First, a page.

Mr. ArTie Davis and Miss Sadie
White left ^yesterday for luagoff,
where they will spend a few days
The protracted meeti: g was oamried
sti at Mizpah last week. Rev. Cole
did all the work himself. Several
were united with the Church.
Misses Susie and Ruth Smith, o(
Bri shop v rile, spent a few day? 'tetft
week with friends here.
SmstavtUe, August 81.?We had a
deUghMal rain in this seotlon last
night which broke the awful ?pell of
hot weather, which has been the
most severe of any tfcfts season. !Late
com srtll b* almost a complete fail
me, Perfcaps peas, pets toes and su
tai ease is not toe fer cone to be
beaefitted by the rain. Turnip plant?
ing Is the erdw of the day.
Mr. M. W. Cohort son has fem d
so-nething that will crew wh^re graee
?nd weed: wmt\ grow, tfcait 1? to
amount to awy*4u*kg. He Was nine
ro\.? >f velvet t?eans that have gn wn
beyond his wildest dreams. They are
certainly fine, as the land is very poor
Indeed, on which they were planted.
They have no fertiliser and have nev?
er been hoed. They were cultivated
like corn sad laid by when the vlues
had begun to run. Th**y had a lot of
large bunches of grass in them when
laid by, but the beans grew *o fast
they soon wrapped up grass, weeds,
persimmon hashes and everything else
they could reach. As they are an ex?
periment the result will be watched
Among those who attended the re?
union at Mizpah on last Saturday
were. Mr. and Mrs, G. W. Elmore,
Mr. and Mrs. R. J. Watson. Messrs.
T W Hawkins, Jr., Charlie BakdH
John Barfield. J. E. DuPre and Rev.
S. B, Hatfleld. Those from Smith
ville were Mr. and Mrs. J. W. Robert?
son and Mrs. C. T. Evans and daugh?
ter, Ahble. The services were inter?
esting and enjoyable. The union ad?
journed at 1 o'clock and repaired to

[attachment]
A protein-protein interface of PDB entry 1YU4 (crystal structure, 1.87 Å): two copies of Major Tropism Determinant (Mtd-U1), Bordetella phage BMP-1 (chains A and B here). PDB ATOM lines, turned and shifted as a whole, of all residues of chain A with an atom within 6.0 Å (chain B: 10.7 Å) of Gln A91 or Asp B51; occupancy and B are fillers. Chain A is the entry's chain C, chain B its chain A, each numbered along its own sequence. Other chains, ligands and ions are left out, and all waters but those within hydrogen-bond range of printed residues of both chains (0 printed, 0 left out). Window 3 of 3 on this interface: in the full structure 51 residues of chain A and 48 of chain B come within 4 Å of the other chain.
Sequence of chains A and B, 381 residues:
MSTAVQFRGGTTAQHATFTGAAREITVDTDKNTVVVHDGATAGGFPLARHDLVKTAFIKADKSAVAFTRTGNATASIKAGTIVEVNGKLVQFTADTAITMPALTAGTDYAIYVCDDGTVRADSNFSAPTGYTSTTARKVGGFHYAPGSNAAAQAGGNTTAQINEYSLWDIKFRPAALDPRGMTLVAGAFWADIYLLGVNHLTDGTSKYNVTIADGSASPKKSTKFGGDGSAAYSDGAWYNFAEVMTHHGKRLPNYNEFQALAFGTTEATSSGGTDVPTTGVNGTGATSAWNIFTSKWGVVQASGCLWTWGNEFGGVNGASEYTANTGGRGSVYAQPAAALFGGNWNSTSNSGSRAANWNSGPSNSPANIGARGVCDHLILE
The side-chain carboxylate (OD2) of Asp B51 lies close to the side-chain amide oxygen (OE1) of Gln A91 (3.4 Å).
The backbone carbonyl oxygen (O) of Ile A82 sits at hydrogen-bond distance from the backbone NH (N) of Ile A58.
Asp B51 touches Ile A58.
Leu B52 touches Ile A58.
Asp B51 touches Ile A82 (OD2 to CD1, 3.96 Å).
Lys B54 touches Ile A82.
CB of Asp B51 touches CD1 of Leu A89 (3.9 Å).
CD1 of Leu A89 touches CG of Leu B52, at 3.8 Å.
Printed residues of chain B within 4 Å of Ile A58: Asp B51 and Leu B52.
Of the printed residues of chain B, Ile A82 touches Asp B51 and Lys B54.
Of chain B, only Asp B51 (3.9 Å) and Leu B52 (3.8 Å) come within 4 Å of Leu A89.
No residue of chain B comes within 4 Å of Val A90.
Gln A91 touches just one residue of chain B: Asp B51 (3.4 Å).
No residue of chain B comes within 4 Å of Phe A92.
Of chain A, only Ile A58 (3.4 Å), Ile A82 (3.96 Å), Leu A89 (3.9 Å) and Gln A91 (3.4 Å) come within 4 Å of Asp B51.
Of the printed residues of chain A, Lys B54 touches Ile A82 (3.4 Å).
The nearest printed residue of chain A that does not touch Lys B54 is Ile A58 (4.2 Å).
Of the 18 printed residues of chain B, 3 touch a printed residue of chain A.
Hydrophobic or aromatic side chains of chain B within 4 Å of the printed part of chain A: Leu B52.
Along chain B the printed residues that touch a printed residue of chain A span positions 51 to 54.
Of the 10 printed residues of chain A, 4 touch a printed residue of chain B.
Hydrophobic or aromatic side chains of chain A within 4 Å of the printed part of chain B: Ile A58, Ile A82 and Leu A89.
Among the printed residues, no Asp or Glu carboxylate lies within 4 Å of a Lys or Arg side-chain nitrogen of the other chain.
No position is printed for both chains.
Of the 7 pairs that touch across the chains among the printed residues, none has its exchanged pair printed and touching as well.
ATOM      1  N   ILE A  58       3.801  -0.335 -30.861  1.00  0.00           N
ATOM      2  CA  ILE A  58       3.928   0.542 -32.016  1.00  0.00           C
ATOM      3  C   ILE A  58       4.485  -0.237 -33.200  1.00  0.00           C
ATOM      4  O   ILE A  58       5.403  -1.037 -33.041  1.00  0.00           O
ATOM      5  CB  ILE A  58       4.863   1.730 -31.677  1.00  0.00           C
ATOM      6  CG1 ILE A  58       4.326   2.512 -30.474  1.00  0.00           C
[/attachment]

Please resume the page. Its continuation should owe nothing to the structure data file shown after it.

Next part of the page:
the grove where a delightful dinner
was served by the ladles, after which
quite a number of the ladies return?
ed to the church and organized a
Woman Missionary Union. The elec?
tion of officers resulted as follows:
Mrs. D. L. Davis, president; Mrs. 0.
T. Evans, vice president; Miss Mamie
Gibson, secretary; Miss Gracie Dell
James, treasurer. At .2:30 o'clock the
union services commenced again. The
discussion was interesting and amus?
ing. The services closed on Sun?
day at noon. The nostt mnlon con?
venes with the Bl8hopville Baptist
Miss Belle McCutcheon has return?
ed home after quite a srfcay at Green?
wood, where she has been taking a
.?special course on teaching and other
branches. She was almost unani?
mously elected assistant teacher in
the Smithville school, which shows
the popularity and esteem In which
she is held. She is much Ifked for
her many lovable traits of character.
Mr. J. E. DuPre and Rev. T. I*
Cole called at the home of Mr. J. W.
Robertson on last Monday seeming.
The writer had the pleasure of go?
ing to Beulah last night to hear
Rev. Peter Stokes preach. Mr. Ssokes
is one of the most popular preachers
in the Methodist conference. The
large attendance showed the esteem
in which he is held. It can truly
be said of him, "Behold a man in
whom there 3s no guile." He has a
host of friends among the Baptist
and other denesninations.
Miss Carrie Reaves entertained a
few friends very pleasantly one eve?
ning last week. After the playing of
games, interspersed by inspiring mu?
sic furnished by Mr. Reaves and Mr.
DeS. Upshur, refreshments were serv?
ed, after which the guests took their
departure declaring Miss Reaves a
Mr. Joseph Witherspoon secured
the scholarship to Clemson and will
leave next week.
Mrs. James Meehan returned Mon
?uy to h^r home in Charle-acon.
Mr. Henry Reaves and Robert
Williams left Tuesday, the former
for Davidson and the latter for the
business college at Poughkcepsie.
After a month's rest Mr. Orier v ill
I'll his pulpit at Now Harmony on
A very welcome rain canio Tues?
day, but too lf.te to save the cotton
crop, which is very short.
Stateburg. Sept 1.?Mr. and Mrs.
J. Nelson Frierson have returned to
Columbia after a pleasant visit to rel?
Mrs. E. W. Houser is visiting her
sister, Mrs. McDumie, in Mullins.
Mr. Henry Moore has returned
from Philadelphia where he has been
i the guest of his brother, Dr. Matt
Master Sam Ramsey is spending
some time with his sister, Mrs. S. R.
Cain, at Laurens.
Mr. Irving Richardson spent Sun?
day in our midst.
I Rev. W. H. Barnwell and Master
Paul Barnwell have returned from
Tryon, N. C, where they spent sev?
Miss Mayo Rees was the guest of
Misses Annie Holmes and Virginia
Sanders during the past week.
Mrs. James Caldwell and Miss Sa?
die Caldwell are spending some time
with relatives in Sumter.
Mr. W. J. Rees after a pleasant trip
to Qlenn Springs is again In the
Rev. W. H. Barnwell held divine
services at the Church of the Holy